Cleaning the skin with soap and water or with alcohol is acceptable. Insulin should not be frozen. The patient should leave the syringe in place for about 5 seconds after injection to be sure that all the insulin has been injected. The upper abdominal area is one of the preferred areas for insulin injection.

DIF: Cognitive Level: Apply (application) REF: 1161

TOP: Nursing Process: Evaluation MSC: NCLEX: Physiological Integrity

12. A patient receives aspart (NovoLog) insulin at 8:00 AM. Which time will it be most important for the nurse to monitor for symptoms of hypoglycemia?

a.

10:00 AM

b.

12:00 AM

c.

2:00 PM

d.

4:00 PM

ANS: A

The rapid-acting insulins peak in 1 to 3 hours. The patient is not at a high risk for hypoglycemia at the other listed times, although hypoglycemia may occur.

DIF: Cognitive Level: Understand (comprehension) REF: 1159

TOP: Nursing Process: Evaluation MSC: NCLEX: Physiological Integrity

13. Which patient action indicates a good understanding of the nurses teaching about the use of an insulin pump?

a.

The patient programs the pump for an insulin bolus after eating.

b.

The patient changes the location of the insertion site every week.

c.

The patient takes the pump off at bedtime and starts it again each morning.

d.

The patient plans for a diet that is less flexible when using the insulin pump.

ANS: A

In addition to the basal rate of insulin infusion, the patient will adjust the pump to administer a bolus after each meal, with the dosage depending on the oral intake. The insertion site should be changed every 2 or 3 days. There is more flexibility in diet and exercise when an insulin pump is used. The pump will deliver a basal insulin rate 24 hours a day.

DIF: Cognitive Level: Apply (application) REF: 1162

TOP: Nursing Process: Evaluation MSC: NCLEX: Health Promotion and Maintenance

14. A 32-year-old patient with diabetes is starting on intensive insulin therapy. Which type of insulin will the nurse discuss using for mealtime coverage?

a.

Lispro (Humalog)

b.

Glargine (Lantus)

c.

Detemir (Levemir)

d.

NPH (Humulin N)

ANS: A

Rapid- or short-acting insulin is used for mealtime coverage for patients receiving intensive insulin therapy. NPH, glargine, or detemir will be used as the basal insulin.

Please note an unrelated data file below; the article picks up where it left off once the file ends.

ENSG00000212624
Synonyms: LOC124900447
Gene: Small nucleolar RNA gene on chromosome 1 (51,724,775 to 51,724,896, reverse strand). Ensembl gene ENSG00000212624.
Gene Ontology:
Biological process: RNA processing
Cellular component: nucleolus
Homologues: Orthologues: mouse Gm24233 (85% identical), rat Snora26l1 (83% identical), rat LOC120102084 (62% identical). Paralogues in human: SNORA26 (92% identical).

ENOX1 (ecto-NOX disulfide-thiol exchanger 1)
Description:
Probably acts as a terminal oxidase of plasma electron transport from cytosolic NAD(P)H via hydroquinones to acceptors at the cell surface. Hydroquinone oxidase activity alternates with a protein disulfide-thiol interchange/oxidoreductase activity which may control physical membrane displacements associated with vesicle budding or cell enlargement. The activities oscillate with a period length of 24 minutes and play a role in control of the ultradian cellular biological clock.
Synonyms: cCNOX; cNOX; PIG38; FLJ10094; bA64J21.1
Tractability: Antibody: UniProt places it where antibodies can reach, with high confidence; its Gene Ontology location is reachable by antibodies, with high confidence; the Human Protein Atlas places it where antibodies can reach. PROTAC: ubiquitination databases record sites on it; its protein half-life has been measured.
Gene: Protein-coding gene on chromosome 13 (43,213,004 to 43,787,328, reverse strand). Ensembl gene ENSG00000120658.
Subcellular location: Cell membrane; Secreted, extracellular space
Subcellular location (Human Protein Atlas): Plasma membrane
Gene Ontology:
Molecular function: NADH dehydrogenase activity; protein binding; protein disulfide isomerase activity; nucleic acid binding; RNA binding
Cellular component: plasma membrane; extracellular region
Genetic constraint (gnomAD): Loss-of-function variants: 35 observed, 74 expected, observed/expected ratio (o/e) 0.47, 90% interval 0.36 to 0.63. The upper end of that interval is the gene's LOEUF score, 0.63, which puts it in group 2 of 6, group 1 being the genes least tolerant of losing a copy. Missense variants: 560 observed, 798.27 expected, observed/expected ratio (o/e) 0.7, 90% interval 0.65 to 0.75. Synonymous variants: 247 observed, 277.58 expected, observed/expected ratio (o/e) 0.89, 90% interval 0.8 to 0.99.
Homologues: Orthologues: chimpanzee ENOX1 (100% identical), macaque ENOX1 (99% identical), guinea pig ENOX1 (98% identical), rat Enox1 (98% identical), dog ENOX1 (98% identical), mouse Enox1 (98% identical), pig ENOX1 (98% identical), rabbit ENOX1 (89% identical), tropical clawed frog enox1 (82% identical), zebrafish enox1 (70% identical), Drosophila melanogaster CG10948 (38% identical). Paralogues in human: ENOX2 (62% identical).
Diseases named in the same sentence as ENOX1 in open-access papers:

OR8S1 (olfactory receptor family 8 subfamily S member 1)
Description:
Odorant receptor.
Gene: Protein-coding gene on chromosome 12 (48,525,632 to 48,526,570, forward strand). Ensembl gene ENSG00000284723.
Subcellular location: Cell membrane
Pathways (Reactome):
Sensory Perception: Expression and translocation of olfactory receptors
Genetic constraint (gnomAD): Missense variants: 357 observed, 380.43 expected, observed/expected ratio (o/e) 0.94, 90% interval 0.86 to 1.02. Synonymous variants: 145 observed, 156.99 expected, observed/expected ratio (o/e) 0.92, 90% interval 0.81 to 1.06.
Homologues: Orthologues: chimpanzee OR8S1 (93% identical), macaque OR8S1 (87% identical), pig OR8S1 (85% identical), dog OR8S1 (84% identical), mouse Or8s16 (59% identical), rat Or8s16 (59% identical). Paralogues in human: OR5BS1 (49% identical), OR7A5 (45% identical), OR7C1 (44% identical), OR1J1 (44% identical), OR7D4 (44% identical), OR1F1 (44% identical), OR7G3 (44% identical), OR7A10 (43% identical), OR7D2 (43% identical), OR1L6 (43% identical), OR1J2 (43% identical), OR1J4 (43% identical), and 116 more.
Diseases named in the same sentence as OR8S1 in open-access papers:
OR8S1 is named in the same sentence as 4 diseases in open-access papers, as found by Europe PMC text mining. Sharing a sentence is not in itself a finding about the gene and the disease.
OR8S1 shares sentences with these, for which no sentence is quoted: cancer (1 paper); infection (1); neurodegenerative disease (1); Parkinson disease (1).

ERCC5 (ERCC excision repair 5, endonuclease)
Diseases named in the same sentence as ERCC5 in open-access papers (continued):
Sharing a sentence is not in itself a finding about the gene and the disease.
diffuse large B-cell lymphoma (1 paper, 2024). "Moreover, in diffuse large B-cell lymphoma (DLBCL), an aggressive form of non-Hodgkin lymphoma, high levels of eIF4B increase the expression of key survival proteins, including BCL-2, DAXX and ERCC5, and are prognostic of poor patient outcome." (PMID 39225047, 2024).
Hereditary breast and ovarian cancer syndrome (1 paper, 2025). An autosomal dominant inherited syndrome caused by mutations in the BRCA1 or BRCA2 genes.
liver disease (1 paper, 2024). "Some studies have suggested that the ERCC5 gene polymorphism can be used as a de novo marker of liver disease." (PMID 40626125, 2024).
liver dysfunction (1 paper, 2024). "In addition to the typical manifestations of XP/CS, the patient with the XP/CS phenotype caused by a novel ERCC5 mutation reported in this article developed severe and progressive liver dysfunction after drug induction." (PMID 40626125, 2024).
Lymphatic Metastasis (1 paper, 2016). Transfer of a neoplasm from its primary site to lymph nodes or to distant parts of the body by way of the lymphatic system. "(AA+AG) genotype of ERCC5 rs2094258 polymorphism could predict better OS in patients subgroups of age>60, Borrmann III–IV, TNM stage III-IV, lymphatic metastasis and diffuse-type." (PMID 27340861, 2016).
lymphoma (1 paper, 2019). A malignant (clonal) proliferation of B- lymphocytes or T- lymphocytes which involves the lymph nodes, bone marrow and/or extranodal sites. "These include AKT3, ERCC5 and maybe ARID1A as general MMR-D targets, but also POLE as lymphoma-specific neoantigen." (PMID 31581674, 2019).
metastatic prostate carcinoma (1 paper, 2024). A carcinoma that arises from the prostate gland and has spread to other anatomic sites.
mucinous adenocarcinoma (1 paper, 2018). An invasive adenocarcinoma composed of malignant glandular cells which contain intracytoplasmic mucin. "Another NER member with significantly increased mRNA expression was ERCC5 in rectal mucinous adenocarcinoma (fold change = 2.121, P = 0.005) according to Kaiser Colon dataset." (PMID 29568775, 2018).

DIF: Cognitive Level: Apply (application) REF: 1158

TOP: Nursing Process: Planning MSC: NCLEX: Physiological Integrity

15. Which information will the nurse include when teaching a 50-year-old patient who has type 2 diabetes about glyburide (Micronase, DiaBeta, Glynase)?

a.

Glyburide decreases glucagon secretion from the pancreas.

b.

Glyburide stimulates insulin production and release from the pancreas.

c.

Glyburide should be taken even if the morning blood glucose level is low.

d.

Glyburide should not be used for 48 hours after receiving IV contrast media.

ANS: B

The sulfonylureas stimulate the production and release of insulin from the pancreas. If the glucose level is low, the patient should contact the health care provider before taking the glyburide, because hypoglycemia can occur with this class of medication. Metformin should be held for 48 hours after administration of IV contrast media, but this is not necessary for glyburide. Glucagon secretion is not affected by glyburide.

DIF: Cognitive Level: Apply (application) REF: 1163

TOP: Nursing Process: Implementation MSC: NCLEX: Physiological Integrity

16. The nurse has been teaching a patient with type 2 diabetes about managing blood glucose levels and taking glipizide (Glucotrol). Which patient statement indicates a need for additional teaching?

a.

If I overeat at a meal, I will still take the usual dose of medication.

b.

Other medications besides the Glucotrol may affect my blood sugar.

c.

When I am ill, I may have to take insulin to control my blood sugar.

d.

My diabetes wont cause complications because I dont need insulin.

ANS: D

The patient should understand that type 2 diabetes places the patient at risk for many complications and that good glucose control is as important when taking oral agents as when using insulin. The other statements are accurate and indicate good understanding of the use of glipizide.

DIF: Cognitive Level: Apply (application) REF: 1158

TOP: Nursing Process: Evaluation MSC: NCLEX: Physiological Integrity

17. When a patient who takes metformin (Glucophage) to manage type 2 diabetes develops an allergic rash from an unknown cause, the health care provider prescribes prednisone (Deltasone). The nurse will anticipate that the patient may

a.

need a diet higher in calories while receiving prednisone.

b.

develop acute hypoglycemia while taking the prednisone.

c.

require administration of insulin while taking prednisone.

d.